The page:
As I travel the country and speak to professionals in transition, usually GenX and Baby Boomers, I see a similar look in people’s eyes.
It is one of confusion and discouragement.
I know people are wondering something like this:
I have 10 years left to work… what will I do? Will I enjoy it? Can I contribute to society? Will I get the respect in my new job that I had before in my last job (which I had for a LONG TIME)?
It. Sucks. I know it does. (See my post titled I Lost More Than My Job 2 Years Ago)
Here I am, getting ready to celebrate FIVE YEARS since I got laid off.
There have been ups and downs. Most of the downs were before I figured out JibberJobber, which became my “next gig.”
Much of the rest of the time has been “ups.” (there were plenty of “downs” while figuring out how to run my own business… don’t get me wrong!)
Here are a few of my ups:
- JibberJobber has become, in a sense, the 800lb guerrilla in its space. We are the market leader, well-branded, well-recognized. That gives me something big to be proud of!
- I wrote a book which became the best seller for my publisher. How freaking cool is that? Some people in the space require their clients to read it and it has been called “the bible on LinkedIn.” How freaking awesome is that?
- I wrote another book, making me a “multi-book author.” Amazing. I never thought this would have been the case.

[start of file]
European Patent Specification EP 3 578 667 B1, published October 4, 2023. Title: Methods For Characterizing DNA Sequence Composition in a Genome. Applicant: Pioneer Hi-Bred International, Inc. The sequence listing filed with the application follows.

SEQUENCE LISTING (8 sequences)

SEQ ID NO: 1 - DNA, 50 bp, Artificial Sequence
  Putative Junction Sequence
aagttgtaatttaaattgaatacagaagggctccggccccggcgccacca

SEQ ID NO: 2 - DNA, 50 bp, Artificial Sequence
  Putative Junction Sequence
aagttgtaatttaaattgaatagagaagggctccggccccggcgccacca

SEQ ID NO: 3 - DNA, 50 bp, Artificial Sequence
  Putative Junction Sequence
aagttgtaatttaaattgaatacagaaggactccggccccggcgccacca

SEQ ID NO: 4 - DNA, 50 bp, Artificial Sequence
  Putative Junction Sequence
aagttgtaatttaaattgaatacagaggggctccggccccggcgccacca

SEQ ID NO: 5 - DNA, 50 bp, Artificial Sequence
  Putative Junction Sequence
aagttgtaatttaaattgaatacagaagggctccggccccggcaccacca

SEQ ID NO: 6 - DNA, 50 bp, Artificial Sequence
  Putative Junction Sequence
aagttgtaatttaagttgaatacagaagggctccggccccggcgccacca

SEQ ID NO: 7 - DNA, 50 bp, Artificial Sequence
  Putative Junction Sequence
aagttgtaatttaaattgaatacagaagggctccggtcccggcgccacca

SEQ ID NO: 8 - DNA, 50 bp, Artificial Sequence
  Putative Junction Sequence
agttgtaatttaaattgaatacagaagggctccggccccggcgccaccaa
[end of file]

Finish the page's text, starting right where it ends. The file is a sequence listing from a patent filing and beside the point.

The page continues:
- I became a professional speaker (reluctantly). I didn’t think I had time to be a speaker, getting on the road, etc. But I did, and it’s been quite rewarding in many ways. Me? Getting paid to speak on a stage? What a dream!
- I work with people I like on projects I believe in. If I’m uncomfortable with something/someone I can simply move on. I wasn’t able to do that in any of my old jobs!
- I have a new flexibility in my schedule that allows me to do more stuff with my family. I work A LOT! Too much, probably. I work way more than if I had a “job.” But I also have flexibility to do what I want with my schedule and can take breaks during the day or multi-day breaks. Since I work in my basement my family can see me whenever they need to and I regularly have someone hanging out in my office chatting.
As I look out at the audiences I believe that many of them can find happiness in something… even if it is completely different. Maybe you consult one hour a day at $250/hour… could that take the place of having a traditional job?
Can you EVER be happy again?
Yes, you can. The path, though, might be different that what you have thought.